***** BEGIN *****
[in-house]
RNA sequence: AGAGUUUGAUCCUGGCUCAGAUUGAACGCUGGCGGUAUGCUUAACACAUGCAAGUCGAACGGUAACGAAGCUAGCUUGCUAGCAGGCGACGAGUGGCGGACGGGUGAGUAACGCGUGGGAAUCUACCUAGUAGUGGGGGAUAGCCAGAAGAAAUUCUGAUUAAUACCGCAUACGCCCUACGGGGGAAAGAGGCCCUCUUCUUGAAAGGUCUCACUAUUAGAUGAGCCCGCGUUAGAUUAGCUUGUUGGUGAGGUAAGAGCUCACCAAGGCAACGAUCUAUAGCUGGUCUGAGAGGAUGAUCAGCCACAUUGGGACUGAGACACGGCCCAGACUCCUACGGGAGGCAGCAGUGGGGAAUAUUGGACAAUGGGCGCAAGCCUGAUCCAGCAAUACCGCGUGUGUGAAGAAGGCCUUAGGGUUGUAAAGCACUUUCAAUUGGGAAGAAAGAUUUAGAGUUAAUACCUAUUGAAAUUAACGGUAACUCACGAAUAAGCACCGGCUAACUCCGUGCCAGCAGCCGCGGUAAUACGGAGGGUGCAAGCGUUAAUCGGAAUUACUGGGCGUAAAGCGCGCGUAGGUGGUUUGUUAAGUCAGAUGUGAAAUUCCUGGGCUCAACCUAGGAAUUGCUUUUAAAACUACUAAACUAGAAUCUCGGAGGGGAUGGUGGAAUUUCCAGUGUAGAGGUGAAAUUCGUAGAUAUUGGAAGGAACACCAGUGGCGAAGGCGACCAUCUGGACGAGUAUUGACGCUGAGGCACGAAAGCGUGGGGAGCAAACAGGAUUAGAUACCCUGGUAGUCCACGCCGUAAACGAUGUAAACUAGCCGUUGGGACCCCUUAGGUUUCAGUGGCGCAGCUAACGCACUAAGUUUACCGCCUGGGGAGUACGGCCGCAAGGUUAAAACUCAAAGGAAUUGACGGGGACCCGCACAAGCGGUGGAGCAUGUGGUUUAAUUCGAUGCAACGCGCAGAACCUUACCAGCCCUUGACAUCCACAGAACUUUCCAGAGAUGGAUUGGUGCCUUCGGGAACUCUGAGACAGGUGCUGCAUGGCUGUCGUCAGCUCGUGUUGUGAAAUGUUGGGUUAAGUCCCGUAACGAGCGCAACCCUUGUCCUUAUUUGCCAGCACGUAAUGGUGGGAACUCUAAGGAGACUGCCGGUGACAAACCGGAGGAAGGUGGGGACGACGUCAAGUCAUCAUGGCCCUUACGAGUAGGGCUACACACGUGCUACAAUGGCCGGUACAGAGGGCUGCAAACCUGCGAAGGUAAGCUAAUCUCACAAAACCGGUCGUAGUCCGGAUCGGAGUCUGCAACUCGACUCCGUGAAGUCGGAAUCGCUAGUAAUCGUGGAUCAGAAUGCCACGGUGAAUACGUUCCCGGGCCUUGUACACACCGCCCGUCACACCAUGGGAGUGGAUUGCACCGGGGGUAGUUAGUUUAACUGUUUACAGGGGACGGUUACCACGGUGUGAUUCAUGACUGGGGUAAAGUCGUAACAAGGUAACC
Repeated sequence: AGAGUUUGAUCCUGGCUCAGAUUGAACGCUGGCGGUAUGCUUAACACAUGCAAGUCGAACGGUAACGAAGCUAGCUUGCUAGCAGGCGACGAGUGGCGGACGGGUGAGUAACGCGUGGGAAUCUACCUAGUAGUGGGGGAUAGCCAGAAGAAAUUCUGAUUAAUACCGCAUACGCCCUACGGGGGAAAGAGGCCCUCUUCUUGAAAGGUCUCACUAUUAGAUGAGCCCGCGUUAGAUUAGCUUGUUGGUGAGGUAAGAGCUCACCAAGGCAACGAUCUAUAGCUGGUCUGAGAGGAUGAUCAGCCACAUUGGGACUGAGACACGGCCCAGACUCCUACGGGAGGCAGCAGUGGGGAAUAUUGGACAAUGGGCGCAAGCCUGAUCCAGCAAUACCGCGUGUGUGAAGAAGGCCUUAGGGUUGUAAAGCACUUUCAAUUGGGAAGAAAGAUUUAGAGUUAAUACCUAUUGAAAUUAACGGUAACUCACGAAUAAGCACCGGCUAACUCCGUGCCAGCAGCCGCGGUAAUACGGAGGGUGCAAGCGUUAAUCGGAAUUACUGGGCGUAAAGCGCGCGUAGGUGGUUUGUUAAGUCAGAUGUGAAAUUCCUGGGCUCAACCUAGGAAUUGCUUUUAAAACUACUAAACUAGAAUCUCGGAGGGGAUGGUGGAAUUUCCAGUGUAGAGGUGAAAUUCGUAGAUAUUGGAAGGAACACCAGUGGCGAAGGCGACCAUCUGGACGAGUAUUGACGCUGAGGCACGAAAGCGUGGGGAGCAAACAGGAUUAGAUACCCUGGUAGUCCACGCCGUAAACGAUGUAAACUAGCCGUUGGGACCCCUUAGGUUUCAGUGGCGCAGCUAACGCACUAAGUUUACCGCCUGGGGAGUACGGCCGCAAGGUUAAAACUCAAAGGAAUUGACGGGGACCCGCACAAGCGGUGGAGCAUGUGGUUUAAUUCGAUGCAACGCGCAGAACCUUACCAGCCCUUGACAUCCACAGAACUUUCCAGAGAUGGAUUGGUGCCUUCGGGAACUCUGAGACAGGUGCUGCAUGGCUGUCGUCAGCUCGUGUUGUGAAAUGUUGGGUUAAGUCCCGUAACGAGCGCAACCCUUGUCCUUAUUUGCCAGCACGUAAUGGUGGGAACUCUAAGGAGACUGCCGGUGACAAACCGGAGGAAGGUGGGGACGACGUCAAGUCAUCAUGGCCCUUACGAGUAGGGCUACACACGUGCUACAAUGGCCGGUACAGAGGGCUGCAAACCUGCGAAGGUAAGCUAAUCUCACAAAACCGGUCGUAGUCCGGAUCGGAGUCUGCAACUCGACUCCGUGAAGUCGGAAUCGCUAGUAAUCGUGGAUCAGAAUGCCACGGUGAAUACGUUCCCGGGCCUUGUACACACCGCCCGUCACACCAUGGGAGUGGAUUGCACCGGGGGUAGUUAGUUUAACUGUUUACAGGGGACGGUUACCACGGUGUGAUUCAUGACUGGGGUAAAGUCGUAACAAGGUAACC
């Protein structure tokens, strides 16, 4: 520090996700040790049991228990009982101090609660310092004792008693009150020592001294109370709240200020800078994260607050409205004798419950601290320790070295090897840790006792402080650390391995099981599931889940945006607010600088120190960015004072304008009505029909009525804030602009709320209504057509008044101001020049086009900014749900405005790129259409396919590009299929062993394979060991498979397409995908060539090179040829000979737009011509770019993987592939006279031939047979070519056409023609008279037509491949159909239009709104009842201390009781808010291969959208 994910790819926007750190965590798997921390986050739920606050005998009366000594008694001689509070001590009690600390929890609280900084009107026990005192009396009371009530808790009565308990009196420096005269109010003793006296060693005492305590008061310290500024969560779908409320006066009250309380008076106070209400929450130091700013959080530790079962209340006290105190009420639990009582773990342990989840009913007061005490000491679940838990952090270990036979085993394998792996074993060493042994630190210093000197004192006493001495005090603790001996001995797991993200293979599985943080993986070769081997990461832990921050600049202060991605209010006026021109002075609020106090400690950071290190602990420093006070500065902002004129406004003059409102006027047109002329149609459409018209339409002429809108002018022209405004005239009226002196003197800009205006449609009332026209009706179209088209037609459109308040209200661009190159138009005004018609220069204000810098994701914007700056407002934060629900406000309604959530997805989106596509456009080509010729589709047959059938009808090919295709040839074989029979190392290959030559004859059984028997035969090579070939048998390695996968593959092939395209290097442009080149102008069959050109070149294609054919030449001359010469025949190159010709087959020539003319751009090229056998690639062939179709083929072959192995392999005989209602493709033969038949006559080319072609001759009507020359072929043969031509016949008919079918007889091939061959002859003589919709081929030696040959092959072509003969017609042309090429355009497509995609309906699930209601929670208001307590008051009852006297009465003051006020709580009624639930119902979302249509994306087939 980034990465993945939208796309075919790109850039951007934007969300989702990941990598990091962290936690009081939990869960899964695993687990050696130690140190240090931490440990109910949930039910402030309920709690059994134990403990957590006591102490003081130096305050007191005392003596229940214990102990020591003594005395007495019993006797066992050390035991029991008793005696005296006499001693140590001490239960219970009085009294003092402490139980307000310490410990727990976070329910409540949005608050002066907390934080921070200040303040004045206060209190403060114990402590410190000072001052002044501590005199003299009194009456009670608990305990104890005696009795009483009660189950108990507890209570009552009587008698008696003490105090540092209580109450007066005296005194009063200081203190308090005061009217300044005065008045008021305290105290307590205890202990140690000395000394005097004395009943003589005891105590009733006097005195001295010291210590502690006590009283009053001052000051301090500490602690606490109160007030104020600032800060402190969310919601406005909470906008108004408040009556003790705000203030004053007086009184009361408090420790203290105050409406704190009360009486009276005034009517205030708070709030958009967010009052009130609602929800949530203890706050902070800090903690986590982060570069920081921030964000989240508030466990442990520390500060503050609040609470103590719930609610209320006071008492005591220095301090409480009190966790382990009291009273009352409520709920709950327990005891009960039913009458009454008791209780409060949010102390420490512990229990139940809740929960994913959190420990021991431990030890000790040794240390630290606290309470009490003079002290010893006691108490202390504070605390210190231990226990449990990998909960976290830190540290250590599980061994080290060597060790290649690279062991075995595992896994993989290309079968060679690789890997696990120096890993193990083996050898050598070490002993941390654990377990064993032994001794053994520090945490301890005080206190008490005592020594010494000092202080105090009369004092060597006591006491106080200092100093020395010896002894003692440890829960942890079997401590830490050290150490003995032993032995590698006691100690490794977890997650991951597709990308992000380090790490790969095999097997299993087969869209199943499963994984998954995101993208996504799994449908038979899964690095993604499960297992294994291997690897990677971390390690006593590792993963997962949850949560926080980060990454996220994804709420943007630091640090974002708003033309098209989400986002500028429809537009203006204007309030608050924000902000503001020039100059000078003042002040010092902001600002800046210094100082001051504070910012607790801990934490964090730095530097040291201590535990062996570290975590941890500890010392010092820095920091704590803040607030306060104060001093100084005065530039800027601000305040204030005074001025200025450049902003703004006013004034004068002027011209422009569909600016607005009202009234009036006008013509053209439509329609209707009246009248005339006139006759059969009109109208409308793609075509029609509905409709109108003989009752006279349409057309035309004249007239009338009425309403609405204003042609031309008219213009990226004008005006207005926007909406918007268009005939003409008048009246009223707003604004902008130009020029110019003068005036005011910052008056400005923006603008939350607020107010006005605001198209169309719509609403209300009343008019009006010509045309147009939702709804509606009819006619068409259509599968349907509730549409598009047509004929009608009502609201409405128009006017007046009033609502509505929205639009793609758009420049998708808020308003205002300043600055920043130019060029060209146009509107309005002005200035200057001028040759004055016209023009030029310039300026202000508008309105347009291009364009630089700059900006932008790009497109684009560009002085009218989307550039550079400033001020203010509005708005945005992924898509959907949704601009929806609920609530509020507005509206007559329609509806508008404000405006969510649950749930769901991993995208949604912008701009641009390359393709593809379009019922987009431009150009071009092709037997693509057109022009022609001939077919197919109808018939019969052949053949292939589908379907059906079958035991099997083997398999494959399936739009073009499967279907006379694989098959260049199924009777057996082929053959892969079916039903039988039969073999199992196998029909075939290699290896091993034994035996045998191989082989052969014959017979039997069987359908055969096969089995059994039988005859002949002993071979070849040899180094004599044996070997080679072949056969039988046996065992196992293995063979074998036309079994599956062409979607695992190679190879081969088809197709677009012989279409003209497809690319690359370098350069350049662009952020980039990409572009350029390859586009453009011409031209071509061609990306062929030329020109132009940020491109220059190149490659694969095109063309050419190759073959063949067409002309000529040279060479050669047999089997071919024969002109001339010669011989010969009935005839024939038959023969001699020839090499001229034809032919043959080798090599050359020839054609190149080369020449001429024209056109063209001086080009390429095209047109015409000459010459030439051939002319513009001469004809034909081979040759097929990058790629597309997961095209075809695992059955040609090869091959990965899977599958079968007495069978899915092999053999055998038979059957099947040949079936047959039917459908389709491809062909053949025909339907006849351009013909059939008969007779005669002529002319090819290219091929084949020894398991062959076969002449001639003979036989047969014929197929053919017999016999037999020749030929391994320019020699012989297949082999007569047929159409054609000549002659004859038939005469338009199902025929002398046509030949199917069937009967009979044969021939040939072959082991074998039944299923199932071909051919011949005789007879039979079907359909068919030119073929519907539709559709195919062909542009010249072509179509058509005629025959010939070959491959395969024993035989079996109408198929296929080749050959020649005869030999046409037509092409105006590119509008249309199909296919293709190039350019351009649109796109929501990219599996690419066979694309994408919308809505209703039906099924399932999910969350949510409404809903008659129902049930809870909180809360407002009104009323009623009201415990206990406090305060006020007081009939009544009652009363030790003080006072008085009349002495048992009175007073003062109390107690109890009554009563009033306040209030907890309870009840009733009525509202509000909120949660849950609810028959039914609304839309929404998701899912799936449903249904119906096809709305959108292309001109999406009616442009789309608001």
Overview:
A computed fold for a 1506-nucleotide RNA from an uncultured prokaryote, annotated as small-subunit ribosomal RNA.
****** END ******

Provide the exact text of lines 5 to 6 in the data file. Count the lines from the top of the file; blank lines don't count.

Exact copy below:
Overview:
A computed fold for a 1506-nucleotide RNA from an uncultured prokaryote, annotated as small-subunit ribosomal RNA.